The times they are a-changin’ – so said Bob Dylan and, not surprisingly for a political, social, philosophical and literary commentator, he wasn’t wrong.
Within the global oil and gas industry we too have seen a change in behaviour in recent times.
Employers, regulators and stakeholders have committed significant resources towards critiquing, reflecting, measuring and analysing the response to the tragic events in the Gulf of Mexico in April 2010 in an effort to learn from, improve and prevent the recurrence of past failings.
This has led to the inevitable workgroups, task forces, self-regulation and other worthy actions. But where we have seen the most obvious shift is in the global industry’s approach to understanding and ensuring workforce competence.
Never before has Opito been so challenged by employers to help them set up effective systems which manage and measure competence.
No longer is it acceptable to tick the relevant boxes and assume that the workforce is competent and therefore safe because it has been trained.
It is now imperative that employers across the whole supply chain from drillers and contractors to operators and equipment and service providers can demonstrate and, more crucially, prove the competence and safety of their workforce.
This is what will reduce the risks and potential for human error in our industry.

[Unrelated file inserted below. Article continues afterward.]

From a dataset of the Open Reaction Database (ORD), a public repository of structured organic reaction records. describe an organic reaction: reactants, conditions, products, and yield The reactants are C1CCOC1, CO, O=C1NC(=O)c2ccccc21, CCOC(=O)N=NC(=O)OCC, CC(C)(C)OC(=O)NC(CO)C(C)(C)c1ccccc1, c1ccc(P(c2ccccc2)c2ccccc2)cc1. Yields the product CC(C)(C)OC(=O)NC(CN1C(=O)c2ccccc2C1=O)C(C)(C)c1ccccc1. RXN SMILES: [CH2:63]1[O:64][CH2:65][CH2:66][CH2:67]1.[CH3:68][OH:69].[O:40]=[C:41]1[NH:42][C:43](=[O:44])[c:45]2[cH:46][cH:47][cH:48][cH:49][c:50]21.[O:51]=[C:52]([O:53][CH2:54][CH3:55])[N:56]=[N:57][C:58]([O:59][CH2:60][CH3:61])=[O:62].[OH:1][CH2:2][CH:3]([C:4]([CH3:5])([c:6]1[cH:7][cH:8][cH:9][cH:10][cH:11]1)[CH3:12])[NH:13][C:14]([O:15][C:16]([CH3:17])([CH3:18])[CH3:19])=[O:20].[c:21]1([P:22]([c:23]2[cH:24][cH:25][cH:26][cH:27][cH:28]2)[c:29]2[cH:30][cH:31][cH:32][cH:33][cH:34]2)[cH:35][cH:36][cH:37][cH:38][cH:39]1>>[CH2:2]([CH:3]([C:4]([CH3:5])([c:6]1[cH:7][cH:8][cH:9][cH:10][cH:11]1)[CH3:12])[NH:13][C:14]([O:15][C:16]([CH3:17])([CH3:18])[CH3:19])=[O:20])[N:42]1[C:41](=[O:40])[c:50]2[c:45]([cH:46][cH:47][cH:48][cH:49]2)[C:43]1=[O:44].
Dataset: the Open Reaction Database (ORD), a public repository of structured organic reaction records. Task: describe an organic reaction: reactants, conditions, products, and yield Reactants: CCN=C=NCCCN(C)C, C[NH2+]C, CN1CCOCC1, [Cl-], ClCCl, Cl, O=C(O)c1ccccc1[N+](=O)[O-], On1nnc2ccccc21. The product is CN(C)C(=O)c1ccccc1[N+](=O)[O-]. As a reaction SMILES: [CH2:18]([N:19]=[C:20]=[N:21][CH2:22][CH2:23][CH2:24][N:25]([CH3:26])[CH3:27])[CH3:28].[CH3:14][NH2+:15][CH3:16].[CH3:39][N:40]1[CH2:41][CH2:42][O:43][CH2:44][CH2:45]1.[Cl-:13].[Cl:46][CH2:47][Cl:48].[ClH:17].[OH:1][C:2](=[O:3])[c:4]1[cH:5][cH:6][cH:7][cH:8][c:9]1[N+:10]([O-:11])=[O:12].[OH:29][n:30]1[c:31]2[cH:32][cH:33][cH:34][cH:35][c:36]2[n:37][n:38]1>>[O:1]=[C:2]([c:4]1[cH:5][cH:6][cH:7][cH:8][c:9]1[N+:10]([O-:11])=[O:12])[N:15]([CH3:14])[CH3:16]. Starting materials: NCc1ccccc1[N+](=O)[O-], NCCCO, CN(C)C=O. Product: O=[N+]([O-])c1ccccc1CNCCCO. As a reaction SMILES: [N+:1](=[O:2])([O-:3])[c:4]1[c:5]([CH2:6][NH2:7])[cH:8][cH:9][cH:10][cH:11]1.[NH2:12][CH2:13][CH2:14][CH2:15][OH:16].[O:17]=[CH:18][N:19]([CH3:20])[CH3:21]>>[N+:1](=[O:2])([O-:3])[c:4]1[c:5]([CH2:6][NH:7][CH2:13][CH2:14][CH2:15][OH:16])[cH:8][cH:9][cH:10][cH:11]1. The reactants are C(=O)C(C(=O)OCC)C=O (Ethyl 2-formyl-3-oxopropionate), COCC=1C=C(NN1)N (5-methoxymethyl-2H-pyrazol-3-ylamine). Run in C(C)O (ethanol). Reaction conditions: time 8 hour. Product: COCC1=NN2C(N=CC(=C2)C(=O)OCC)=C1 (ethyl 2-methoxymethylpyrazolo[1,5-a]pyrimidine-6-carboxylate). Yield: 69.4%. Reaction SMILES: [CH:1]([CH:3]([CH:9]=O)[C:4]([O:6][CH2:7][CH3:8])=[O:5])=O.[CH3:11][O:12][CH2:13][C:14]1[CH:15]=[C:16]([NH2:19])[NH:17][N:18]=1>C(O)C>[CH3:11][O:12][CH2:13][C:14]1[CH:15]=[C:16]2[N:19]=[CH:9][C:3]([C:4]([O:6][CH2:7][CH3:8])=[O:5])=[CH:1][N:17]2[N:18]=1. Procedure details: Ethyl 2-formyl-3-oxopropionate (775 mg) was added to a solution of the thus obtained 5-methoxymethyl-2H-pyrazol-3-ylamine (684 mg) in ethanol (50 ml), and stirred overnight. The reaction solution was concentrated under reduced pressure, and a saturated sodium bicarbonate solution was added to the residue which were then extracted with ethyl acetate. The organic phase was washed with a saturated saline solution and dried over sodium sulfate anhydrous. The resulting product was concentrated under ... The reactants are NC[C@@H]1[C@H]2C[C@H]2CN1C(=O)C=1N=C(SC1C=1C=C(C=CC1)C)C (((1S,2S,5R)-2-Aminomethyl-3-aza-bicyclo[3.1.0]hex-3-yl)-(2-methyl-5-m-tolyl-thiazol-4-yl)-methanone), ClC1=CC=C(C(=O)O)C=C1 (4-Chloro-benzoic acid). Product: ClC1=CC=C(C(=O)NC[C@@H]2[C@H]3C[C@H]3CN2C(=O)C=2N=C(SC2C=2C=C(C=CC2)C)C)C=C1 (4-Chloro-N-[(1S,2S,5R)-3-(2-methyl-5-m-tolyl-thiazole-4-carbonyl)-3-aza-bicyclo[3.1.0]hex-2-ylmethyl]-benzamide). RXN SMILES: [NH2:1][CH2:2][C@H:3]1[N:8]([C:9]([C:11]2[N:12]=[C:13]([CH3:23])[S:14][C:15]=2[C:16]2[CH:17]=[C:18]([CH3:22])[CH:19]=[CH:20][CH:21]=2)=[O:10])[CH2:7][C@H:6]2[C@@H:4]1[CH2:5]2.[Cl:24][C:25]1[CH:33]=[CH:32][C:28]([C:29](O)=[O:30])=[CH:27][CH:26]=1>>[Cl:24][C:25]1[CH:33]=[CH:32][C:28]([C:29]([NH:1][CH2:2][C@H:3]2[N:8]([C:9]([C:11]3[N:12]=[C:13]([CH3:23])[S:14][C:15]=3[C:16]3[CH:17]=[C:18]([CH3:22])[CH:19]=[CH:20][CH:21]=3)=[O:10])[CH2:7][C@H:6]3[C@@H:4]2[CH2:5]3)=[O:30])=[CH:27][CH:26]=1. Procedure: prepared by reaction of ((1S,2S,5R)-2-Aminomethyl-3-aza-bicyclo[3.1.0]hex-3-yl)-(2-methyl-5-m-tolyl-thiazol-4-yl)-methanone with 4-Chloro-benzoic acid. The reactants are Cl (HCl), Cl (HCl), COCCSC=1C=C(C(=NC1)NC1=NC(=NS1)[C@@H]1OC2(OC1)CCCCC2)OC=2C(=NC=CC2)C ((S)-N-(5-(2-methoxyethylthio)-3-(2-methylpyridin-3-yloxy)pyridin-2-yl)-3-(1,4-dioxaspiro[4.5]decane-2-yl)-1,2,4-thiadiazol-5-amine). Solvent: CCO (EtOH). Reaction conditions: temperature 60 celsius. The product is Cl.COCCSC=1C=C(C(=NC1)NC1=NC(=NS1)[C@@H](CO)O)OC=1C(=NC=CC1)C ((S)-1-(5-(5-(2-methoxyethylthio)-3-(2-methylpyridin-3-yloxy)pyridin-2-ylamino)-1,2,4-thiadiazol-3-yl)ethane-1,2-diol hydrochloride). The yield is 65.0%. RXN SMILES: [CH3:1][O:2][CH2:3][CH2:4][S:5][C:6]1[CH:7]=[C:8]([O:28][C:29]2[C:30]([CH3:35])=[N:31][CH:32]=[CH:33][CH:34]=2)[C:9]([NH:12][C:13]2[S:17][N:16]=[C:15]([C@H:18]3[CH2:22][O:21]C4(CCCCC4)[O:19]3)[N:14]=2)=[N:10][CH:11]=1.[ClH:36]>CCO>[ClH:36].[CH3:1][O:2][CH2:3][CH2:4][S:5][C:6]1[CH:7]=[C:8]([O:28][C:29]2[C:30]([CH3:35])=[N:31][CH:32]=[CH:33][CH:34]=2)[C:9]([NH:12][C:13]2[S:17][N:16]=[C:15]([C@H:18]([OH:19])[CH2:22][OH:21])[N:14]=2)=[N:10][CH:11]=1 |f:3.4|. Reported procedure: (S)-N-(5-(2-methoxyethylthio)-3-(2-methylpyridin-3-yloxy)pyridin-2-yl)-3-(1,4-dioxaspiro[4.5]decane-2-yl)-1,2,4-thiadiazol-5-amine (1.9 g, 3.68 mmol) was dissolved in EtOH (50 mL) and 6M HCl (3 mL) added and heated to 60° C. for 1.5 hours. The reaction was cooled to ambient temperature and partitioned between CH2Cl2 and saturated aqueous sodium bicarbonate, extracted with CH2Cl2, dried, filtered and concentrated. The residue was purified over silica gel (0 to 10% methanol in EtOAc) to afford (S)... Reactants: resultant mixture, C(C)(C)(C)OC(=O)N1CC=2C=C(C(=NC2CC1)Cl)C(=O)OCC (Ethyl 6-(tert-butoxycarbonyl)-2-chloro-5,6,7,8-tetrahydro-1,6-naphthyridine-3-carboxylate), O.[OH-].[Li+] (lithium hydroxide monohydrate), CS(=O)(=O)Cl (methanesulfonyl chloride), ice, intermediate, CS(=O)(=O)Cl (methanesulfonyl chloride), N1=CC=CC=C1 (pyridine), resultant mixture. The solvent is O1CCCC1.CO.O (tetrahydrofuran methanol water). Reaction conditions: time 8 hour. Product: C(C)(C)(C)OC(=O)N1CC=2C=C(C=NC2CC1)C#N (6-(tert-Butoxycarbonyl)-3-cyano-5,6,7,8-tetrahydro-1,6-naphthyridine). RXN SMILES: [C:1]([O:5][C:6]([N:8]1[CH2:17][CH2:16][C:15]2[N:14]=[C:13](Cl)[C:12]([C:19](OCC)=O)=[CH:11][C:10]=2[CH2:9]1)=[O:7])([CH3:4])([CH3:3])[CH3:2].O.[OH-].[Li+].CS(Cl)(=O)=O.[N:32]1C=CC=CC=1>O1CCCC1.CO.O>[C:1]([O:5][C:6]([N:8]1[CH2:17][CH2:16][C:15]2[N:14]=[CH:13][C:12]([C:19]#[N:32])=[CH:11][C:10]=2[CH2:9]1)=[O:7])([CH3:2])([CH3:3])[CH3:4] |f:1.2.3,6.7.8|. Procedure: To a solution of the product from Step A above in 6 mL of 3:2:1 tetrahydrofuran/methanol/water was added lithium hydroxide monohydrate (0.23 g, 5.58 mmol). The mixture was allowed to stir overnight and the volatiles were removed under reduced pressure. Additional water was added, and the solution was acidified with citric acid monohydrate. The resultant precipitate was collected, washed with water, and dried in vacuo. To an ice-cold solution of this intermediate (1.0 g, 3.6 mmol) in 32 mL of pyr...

Our aim is to help employers build an effective competence and safety management system that is flexible in nature so it works for the business, the environment and, most importantly, helps people go to work and come home safely.
Employers in many parts of the world are now seeking advice and guidance on building a system which ensures effective management of competence that is underpinned by robust industry standards.
The purpose of a competence management system is to control, in a logical and integrated manner, the activities that will assure competent performance. Individuals must be clear about the performance expected of them, be assured that they have received appropriate training, development assessment and re-assessment; and that their competence is maintained or enhanced over time.
Our approach has six key factors: demonstrating leadership and commitment, identifying safety critical activities to control major accident hazards, setting procedures and standards, taking action to improve competence and a commitment to continuous improvement.
As leaders in the safety revolution and proponents of change, Opito is helping build a safer and more competent oil and gas workforce, from the North Sea to Oman, Iraq, Malaysia and beyond.
A global approach to training standards, frameworks, qualifications and quality assurance of the training supply network will add value for employers and for individuals in the workplace, wherever they are.
While different regions have their own issues, challenges and sensitivities, it is vitally important for the oil and gas industry to work on a global basis to ensure the highest standards in safety and competency throughout the world.
David Doig is group CEO at Opito